Mind-Body Exercises as an Intervention for Improving Executive Functioning: A Systematic Review of RCTs

Author: Nera Martin
Conference/Journal: Adv Mind Body Med
Date published: 2024 May 25
Other: Volume ID: 28 , Issue ID: 1 , Pages: 20-30 , Word Count: 291

Executive function (EF) is essential for a myriad of functional tasks where deficits in EF can impair school/career success, relationship quality, and overall life satisfaction. As such, interventions for improving EF are crucial. Research on utilizing mindfulness-body exercise (MBE) as an intervention for deficits in executive function (EF) is quickly accumulating. However, no consensus has been reached as to the mechanisms involved, which is consequential in the disparate results found for the efficacy of MBE in improving EF. As such, a review of the literature on the impact of three major MBEs on EF is needed. This review aims to systematically detail the current research investigating MBE as an intervention for improving EF in adults and to discuss proposed mechanisms to anchor future research in this area.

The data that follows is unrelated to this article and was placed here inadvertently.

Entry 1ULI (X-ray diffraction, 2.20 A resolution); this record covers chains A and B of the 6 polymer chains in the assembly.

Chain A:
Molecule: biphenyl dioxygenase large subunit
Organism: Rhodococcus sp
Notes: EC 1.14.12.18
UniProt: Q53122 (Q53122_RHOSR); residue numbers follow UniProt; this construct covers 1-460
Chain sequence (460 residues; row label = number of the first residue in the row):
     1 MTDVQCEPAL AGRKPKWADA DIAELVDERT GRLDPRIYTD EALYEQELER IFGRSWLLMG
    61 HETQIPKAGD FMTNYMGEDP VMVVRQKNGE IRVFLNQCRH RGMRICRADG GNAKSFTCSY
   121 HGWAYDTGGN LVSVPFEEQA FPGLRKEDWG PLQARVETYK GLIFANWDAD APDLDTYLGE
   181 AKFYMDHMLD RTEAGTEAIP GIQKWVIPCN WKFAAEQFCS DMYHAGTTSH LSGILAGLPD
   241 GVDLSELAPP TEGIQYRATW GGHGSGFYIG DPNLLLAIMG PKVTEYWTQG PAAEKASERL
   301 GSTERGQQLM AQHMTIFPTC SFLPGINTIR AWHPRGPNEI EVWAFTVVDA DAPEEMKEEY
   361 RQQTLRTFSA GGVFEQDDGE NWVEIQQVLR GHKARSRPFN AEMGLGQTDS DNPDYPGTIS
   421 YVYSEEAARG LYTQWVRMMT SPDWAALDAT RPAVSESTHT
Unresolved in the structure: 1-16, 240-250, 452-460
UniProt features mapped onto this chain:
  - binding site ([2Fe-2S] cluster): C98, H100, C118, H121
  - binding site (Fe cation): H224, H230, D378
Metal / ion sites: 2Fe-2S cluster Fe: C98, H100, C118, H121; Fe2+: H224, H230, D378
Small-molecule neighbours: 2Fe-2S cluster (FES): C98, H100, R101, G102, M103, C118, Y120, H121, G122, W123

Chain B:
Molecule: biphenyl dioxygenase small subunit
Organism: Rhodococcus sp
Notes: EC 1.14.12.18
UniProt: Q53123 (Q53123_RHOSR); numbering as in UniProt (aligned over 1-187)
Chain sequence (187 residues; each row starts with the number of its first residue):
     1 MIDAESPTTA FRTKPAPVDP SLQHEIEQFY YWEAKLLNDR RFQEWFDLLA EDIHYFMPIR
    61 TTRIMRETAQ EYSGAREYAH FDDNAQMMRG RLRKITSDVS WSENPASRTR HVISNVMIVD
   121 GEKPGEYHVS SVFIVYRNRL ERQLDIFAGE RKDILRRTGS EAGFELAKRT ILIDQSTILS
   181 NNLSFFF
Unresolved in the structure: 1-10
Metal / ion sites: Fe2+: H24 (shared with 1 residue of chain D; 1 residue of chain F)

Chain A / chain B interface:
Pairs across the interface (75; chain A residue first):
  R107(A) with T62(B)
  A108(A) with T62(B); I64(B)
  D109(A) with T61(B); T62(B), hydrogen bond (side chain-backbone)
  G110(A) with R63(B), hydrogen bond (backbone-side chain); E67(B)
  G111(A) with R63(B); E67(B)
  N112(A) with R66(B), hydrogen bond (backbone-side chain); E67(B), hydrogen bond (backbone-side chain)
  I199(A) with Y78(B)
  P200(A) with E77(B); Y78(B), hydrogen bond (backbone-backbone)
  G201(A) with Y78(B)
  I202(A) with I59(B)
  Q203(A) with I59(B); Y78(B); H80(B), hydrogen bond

A comprehensive search through PubMed, MEDLINE, ERIC, and PsycINFO was performed. Inclusion criteria for studies included in this review consisted of randomized control trials testing either Qi Gong, tai chi, or yoga as an intervention for improving EF in adults. Studies were excluded if they did not use two or more measures of core EF's, did not examine MBE, and were not published in English. Measurements of EF consist of either multiple core components or a higher-order function.

Thirty-two studies fit the criteria and are presented. A majority of the research reports MBE had a positive effect on EF. Possible mechanisms, observations, and directions for future research are then described.

This review demonstrates the effectiveness of MBE as a treatment option for improving EF, where MBE should be considered as a treatment option for individuals with deficits in EF. Future research should aim to ascertain the components and duration of MBE interventions that provide the greatest benefit.

PMID: 38787683